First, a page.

Latino men in college are increasingly taking leadership roles. A recent study published in the International Journal of Leadership Education looked at how these men define their masculinity and how it shapes their leadership overall, according to a statement from Florida Atlantic University (FAU).
For the study, researchers from FAU in collaboration with San Diego State and Texas A&M universities aimed to understand the experiences of 34 Latino undergraduate males. The researchers examined how the participants defined masculinity and manhood based on their own life experiences through two 60-minute face-to-face interviews with each young man.
Researchers determined that Latino men practice “familismo leadership,” a concept defined by shared responsibility, solidarity and loyalty within the family. As a result, young Latino men defined masculinity as a form of strength and consider providing for one’s family as a form of leadership.
“’Familismo leadership’ is a form of capital that most Latino men and Latin communities learn before enrolling in higher education institutions. It is used as a form of student success and self-awareness to navigate predominantly white spaces,” said study coauthor Cristobal Salinas Jr., PhD, an associate professor at FAU’s College of Education.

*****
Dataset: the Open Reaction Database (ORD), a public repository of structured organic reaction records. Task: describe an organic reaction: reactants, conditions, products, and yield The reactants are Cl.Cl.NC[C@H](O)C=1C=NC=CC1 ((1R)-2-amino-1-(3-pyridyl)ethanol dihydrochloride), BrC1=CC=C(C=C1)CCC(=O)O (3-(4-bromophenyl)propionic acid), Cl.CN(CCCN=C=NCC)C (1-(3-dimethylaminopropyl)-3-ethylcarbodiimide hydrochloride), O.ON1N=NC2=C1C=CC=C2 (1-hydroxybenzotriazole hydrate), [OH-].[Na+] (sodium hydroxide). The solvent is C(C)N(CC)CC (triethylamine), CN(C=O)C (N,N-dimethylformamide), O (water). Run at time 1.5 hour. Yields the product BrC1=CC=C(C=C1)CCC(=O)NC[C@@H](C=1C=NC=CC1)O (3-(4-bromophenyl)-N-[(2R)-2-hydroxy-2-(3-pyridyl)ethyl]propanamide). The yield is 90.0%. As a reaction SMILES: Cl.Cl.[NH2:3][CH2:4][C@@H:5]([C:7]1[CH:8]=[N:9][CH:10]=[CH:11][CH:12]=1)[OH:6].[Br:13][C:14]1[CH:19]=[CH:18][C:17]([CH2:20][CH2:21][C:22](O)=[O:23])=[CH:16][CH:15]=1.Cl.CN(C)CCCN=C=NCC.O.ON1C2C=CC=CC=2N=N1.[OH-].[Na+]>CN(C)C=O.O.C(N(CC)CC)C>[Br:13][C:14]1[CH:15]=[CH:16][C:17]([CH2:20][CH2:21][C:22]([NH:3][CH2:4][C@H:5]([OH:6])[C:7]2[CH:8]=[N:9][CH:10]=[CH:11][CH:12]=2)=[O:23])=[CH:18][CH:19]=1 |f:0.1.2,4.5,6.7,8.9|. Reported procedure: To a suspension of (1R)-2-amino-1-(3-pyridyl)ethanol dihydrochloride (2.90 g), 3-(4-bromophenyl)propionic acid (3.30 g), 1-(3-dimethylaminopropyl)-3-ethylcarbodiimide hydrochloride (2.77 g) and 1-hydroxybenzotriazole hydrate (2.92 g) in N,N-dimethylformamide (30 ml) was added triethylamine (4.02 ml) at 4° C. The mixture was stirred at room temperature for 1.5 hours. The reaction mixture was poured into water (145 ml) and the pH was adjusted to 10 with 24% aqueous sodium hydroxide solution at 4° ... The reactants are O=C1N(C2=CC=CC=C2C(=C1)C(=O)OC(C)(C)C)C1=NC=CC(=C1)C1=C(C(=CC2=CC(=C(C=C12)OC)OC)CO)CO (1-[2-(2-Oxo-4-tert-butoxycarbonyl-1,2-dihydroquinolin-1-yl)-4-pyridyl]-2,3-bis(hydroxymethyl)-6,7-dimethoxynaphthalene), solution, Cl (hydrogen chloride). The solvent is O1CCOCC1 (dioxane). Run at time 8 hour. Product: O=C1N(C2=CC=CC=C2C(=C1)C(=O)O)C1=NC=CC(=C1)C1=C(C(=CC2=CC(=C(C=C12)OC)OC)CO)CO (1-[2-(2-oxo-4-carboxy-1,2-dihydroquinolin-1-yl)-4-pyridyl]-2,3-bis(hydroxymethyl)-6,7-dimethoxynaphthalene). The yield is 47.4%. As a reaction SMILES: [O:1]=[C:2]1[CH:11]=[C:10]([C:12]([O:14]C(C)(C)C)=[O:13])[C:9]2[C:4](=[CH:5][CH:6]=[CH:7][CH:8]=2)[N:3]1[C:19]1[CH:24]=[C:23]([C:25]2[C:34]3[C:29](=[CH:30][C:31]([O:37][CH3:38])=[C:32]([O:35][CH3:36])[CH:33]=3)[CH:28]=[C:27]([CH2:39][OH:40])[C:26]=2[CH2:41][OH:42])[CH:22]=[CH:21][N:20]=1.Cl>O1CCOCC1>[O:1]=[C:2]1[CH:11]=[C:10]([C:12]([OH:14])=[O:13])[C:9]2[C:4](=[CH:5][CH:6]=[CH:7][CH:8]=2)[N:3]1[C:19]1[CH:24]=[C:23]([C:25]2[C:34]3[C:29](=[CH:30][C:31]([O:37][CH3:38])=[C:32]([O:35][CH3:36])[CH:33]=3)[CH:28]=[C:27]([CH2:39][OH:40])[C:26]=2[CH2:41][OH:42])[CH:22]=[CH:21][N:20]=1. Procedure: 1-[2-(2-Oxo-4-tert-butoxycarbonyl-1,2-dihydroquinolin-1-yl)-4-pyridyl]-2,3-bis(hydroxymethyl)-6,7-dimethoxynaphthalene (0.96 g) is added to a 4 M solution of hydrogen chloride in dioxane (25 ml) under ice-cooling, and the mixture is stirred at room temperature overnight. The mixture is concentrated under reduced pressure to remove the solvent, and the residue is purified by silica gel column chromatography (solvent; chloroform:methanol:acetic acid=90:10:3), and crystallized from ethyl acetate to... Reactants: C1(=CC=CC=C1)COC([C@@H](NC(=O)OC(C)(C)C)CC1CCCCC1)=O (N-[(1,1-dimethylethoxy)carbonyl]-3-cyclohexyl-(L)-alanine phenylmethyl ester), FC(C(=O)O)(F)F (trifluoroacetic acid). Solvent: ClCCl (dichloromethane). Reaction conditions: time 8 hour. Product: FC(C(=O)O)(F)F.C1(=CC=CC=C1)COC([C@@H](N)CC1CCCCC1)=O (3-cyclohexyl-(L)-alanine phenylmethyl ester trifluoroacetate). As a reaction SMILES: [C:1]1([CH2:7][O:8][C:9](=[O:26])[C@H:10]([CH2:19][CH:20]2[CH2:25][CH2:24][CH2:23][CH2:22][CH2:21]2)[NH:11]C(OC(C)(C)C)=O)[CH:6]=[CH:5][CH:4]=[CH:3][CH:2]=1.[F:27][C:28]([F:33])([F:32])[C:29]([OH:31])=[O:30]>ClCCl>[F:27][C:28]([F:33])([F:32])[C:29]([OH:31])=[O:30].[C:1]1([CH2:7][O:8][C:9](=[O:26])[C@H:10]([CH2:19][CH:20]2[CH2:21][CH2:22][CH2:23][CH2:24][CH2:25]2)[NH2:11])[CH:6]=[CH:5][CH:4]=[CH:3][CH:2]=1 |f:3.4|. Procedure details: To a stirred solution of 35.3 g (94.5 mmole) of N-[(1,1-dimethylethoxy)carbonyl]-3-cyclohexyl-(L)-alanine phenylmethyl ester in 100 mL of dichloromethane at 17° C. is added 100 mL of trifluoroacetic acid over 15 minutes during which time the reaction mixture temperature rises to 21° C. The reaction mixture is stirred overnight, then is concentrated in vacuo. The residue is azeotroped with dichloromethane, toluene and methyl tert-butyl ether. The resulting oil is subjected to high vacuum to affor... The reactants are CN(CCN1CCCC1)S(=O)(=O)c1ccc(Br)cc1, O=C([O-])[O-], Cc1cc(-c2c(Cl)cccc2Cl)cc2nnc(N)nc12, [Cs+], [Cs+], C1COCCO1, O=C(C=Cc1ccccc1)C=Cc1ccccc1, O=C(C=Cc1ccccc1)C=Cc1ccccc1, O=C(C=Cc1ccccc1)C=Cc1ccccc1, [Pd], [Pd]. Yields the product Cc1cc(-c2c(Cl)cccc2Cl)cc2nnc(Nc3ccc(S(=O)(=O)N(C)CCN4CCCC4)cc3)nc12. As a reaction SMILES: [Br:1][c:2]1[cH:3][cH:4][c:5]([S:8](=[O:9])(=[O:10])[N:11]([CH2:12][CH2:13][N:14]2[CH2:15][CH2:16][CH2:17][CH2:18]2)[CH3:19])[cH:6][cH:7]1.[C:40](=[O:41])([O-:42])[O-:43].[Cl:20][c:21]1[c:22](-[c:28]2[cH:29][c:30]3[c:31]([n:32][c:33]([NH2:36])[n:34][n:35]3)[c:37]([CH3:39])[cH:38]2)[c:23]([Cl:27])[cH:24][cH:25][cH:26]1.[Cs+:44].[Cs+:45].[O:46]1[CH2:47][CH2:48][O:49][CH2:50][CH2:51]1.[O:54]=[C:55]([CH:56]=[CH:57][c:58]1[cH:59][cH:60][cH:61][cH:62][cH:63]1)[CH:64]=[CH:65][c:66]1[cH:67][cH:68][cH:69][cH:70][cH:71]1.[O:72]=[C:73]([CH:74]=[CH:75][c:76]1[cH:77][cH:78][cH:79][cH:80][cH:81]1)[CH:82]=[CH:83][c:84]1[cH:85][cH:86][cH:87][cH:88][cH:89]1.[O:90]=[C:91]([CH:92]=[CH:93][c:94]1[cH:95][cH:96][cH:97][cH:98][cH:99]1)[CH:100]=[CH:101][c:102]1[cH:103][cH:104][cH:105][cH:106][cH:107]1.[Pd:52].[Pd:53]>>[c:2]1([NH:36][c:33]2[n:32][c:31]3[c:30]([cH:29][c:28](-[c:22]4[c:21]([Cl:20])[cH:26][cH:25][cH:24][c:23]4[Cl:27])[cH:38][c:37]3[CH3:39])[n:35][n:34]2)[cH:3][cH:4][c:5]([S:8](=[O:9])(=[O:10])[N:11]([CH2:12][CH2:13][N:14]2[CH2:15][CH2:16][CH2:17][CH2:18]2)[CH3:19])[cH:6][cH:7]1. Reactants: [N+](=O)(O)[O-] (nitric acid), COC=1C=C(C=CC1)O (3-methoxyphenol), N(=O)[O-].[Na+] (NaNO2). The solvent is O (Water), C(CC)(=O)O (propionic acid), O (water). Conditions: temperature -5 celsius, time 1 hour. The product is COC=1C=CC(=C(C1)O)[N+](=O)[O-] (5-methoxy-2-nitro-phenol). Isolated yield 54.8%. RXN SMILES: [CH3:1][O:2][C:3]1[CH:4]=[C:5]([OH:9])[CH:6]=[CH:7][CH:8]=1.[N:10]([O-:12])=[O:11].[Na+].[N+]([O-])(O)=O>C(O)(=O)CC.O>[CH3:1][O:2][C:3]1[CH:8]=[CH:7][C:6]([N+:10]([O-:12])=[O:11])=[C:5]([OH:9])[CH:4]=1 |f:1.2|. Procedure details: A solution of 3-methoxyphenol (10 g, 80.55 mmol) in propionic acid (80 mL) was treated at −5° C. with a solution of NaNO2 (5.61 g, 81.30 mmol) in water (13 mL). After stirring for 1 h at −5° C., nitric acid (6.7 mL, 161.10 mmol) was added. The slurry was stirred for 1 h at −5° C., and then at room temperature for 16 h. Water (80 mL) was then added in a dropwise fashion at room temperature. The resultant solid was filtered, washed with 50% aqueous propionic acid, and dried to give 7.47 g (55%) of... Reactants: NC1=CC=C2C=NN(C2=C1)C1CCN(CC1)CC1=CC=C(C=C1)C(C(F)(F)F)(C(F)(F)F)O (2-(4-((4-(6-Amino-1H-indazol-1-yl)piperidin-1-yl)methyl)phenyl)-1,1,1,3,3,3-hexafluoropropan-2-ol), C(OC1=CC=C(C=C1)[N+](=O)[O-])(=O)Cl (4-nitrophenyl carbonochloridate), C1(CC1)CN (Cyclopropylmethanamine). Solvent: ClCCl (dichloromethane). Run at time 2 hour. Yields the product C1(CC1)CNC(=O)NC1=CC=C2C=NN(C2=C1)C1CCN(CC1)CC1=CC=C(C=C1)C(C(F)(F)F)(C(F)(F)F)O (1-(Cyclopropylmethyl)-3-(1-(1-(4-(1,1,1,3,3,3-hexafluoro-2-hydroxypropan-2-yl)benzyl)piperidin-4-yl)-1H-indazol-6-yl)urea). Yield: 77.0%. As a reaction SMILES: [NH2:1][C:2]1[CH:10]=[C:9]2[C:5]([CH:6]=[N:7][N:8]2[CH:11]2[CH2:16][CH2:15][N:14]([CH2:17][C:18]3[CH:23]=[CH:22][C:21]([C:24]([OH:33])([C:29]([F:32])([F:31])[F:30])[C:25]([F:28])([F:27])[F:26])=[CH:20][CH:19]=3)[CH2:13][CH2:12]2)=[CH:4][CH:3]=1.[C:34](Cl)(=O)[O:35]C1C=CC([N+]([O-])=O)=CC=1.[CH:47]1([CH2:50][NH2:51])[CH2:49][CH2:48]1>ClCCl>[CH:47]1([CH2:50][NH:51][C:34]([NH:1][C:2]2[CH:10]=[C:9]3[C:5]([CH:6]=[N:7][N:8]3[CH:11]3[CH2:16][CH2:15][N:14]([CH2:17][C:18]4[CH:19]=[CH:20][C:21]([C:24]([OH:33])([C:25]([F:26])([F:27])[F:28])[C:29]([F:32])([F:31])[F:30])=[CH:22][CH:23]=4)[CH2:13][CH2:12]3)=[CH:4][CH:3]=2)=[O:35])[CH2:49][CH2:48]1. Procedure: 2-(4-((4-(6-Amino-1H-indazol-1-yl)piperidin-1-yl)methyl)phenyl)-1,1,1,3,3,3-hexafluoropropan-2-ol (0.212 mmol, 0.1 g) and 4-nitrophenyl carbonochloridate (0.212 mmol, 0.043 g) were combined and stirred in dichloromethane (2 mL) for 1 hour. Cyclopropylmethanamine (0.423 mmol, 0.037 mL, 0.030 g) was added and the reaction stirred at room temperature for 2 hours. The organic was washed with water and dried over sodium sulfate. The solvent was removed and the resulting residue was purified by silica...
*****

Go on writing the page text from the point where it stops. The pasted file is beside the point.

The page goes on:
The participants said their fathers were role models of strength and leadership. In addition, the young men said their grandfathers, uncles and older brothers reflected similar qualities within their family.
“The successful retention and completion of Latino men in higher education must be supported by policy and practice that reflect a clear understanding of the familial and cultural values that Latino men students use to navigate a variety of intersectional spaces,” said Lazaro Camacho Jr., another study coauthor and an FAU PhD candidate.
Camacho also said institutions of higher learning can create better engagement opportunities for Latino male students by centering how these young men “have been socialized to understand and conceptualize leadership.”
For more family-related coverage, click here.